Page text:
Did anyone else see her on Graham Norton talking about pubic hair? I cannot read her comments and not think of the total nitwit who kept bending forward and shouting at her cooch “why are you (pubic hair) here?” The other guests (particularly one British fellow) seemed embarrassed for her. As much as I agree that no one should be pressured into having children, she is hardly the spokesperson I would pick, if I were in that demographic. Still, a big yes to TLo for calling out the equally dimwitted need for interviewers to focus on the baby, marriage and age issues when interviewing women.

      • Fordzo a.k.a. Fancy Mukluks

        I kept thinking about that, too. I really think she’s stoned a lot of the time.

      • ShaoLinKitten

        Reminded me of how she’s supposed to be the ditzy blonde in Lost in Translation.

      • http://foodycat.blogspot.co.uk/ Alicia

        It was Richard Ayoade – I can never tell if that embarrassment is his schtick or it’s genuine. He certainly does it well! I thought Kylie Minogue looked utterly mortified.

        • cocohall

          Yes! Thank you. My daughter and I were watching the season highlight show, and naturally Graham Norton had to include the segment with Cameron shouting at her undercarriage. If Richard Ayoade was acting, give him an Oscar or the BAFTA. And yes, Kylie did look mortified. I love the fact that Norton’s talk show is more spontaneous and generally much funnier than American chat shows, but American celebrities (other than stand up comics) can easily misread the situation and take it too far. Or appear stiff and dull. She was neither of those – but not in a good way.

          • http://foodycat.blogspot.co.uk/ Alicia

            We watched the highlights show on iplayer the other night – so many good bits!

            I always love the American reaction. From Emma Stone’s ingenue “You are drinking wine?! I asked for water” to Michelle Pfeiffer’s “Can I swear? Damn!”. We always stop watching at the music bit – we’re only interested in the first half!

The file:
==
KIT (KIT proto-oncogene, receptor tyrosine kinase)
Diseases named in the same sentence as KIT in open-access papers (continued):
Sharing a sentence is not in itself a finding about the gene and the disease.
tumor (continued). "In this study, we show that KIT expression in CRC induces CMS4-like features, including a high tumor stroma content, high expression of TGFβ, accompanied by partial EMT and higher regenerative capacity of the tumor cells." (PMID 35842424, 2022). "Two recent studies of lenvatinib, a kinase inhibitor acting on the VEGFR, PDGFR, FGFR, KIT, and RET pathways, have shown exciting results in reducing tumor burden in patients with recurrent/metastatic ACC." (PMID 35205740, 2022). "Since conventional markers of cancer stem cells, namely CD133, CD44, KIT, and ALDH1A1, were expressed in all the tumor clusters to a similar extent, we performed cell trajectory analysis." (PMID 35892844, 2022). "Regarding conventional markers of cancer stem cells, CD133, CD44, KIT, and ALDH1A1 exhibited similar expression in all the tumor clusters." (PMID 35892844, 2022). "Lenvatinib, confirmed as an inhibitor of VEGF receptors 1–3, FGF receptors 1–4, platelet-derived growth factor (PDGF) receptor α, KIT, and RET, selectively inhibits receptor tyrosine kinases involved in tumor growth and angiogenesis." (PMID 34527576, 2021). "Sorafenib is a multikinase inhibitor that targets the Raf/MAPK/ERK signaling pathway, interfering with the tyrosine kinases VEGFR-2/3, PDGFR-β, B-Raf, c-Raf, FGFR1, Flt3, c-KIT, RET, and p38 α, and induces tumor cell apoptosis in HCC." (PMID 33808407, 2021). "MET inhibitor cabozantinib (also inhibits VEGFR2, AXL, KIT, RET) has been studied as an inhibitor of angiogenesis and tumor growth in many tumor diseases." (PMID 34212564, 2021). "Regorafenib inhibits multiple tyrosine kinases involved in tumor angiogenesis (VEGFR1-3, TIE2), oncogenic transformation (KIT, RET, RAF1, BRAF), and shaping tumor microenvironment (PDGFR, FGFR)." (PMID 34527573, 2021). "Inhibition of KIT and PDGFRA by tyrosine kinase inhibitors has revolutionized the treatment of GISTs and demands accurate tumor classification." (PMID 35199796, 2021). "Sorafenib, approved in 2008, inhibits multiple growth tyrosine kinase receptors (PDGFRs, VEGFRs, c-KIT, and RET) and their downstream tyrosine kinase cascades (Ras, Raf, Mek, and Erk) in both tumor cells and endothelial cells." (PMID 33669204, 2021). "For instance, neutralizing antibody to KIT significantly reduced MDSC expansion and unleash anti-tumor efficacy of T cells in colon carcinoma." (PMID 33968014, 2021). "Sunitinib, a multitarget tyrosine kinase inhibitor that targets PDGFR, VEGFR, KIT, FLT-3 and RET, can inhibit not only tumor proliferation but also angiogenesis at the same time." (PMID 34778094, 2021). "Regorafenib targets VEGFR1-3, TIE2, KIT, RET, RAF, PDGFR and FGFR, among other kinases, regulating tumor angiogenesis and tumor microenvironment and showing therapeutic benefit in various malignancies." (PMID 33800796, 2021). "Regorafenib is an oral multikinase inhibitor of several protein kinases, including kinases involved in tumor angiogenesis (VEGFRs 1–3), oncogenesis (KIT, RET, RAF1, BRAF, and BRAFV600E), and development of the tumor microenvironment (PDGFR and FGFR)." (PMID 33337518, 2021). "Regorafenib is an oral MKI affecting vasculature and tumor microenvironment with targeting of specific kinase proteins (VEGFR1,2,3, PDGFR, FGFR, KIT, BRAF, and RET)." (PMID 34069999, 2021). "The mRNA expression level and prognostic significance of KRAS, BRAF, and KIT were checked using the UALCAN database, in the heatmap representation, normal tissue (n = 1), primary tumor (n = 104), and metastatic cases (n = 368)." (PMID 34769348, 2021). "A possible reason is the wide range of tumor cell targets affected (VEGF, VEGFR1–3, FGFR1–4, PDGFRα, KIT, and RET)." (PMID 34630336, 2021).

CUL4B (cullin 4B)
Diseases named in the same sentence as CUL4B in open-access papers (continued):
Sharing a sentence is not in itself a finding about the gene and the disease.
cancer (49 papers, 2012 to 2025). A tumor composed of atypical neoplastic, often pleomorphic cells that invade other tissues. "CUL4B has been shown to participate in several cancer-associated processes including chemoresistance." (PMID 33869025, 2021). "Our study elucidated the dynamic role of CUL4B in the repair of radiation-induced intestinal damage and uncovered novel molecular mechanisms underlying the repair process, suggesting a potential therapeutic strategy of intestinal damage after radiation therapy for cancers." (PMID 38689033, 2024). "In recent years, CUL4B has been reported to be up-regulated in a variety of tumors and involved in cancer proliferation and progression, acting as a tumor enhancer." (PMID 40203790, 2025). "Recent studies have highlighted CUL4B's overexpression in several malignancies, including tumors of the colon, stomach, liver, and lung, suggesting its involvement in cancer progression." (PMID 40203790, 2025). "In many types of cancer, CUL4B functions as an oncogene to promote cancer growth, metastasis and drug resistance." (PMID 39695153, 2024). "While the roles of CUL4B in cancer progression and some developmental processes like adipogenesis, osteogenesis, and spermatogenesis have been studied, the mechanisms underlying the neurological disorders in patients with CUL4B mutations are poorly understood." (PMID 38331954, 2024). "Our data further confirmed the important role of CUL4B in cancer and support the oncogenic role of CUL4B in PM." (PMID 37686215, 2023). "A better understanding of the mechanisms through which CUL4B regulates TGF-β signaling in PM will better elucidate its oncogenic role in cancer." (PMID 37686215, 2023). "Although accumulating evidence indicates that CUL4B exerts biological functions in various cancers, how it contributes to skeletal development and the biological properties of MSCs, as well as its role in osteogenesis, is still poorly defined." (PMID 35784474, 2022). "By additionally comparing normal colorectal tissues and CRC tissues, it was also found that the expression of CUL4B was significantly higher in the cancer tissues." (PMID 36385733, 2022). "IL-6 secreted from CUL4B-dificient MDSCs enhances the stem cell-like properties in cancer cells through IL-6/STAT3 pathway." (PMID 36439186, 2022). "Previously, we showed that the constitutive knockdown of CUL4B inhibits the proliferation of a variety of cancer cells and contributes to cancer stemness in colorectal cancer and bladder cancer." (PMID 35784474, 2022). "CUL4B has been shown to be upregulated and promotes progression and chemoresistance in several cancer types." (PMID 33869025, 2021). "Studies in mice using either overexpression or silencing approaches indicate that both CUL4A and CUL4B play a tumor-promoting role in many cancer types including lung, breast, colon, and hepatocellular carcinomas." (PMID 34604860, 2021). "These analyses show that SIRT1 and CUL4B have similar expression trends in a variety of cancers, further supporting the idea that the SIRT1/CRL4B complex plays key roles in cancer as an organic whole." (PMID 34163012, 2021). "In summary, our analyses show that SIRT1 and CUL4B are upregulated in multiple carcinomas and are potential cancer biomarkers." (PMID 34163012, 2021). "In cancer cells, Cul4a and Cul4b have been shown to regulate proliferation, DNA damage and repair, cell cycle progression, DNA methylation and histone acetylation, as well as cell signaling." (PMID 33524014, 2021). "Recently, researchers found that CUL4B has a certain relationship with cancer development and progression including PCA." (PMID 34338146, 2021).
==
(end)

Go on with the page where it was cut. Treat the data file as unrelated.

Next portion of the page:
• cocohall

              We generally fast forward through the music segment to get to the Who’s in the red chair bit. The musical segment always seems patched in from some other show – even when it features established performers like Ed Sheeran and Cold Play. My husband recently started watching with us and he was in disbelief about the glasses of wine and whiskey on the table in front of the guests. Although I think that the coffee mugs you see on American talk shows rarely contain coffee . . . .

            • http://foodycat.blogspot.co.uk/ Alicia

              I was in the audience for a food show a few years ago – it was set up like a cafe and we all had coffee cups in front of us. They did not contain coffee. Filming started at 10am.

            • cocohall

              No wonder show audiences always seem so cheerful and enthusiastic. Did you get a choice of adult beverages in your mug? :0)

            • http://foodycat.blogspot.co.uk/ Alicia

              Just red or white! And it flowed. And there was a beer tasting as part of the show.

    • http://www.thirteen.org/program-content/the-downton-abbey-dish-season-4-episode-5/ Gotham Tomato

      I am Tlo, hear me roar…

      Yep, you got it in one: Stupid questions meant to put her in her place. But nowadays when it is the subjects (& their flaks) who hold the power, not the magazines, it’s a wonder why she sat still for that.

      –GothamTomato

    • aquamarine17

      I have no idea how it works, but wouldn’t she have some say in what the questions would be in the magazine piece? I wonder if she could have said that she didn’t want a question about kids again, or age. (A talk show is different than a magazine interview, but on Letterman for example, the guest submits a document of exactly what they want to talk about to the show.)

    • http://foodycat.blogspot.co.uk/ Alicia

      I’m actually surprised she is *only* 41. It feels like she’s been in the public eye forever, and I always would have said she was 5-6 years older than me.

    • http://www.lippsisters.com/ Deborah Lipp

      I love every day that you point out sexism while being fashion bloggers. You’re my heroes.

    • smayper

      At least it’s a beautiful and sleek swimsuit. The wet shirt is just so stupid. Really, if what she and the editors want is to show off her body, there are so many OTHER ways to do that — why go to a Spring Break in Fort Lauderdale moment with a woman who is not just beautiful but mature (and I don’t mean that as a euphemism for old) and sophisticated. It’s sort of the equivalent of posing her in Lolita drag.

    • crashtestbonnie

      “Still, it’d be nice if editors started flagging these questions and alerting the interviewers to stop asking them – or to start asking them of male stars more often.” <– THIS. I think these are pertinent questions. I'm 2 weeks away from 42 and I truly appreciate hearing about the choices people/stars made that are different from mine (talent notwithstanding ;p). Frankly it'd be refreshing to hear the male perspective on these questions, too.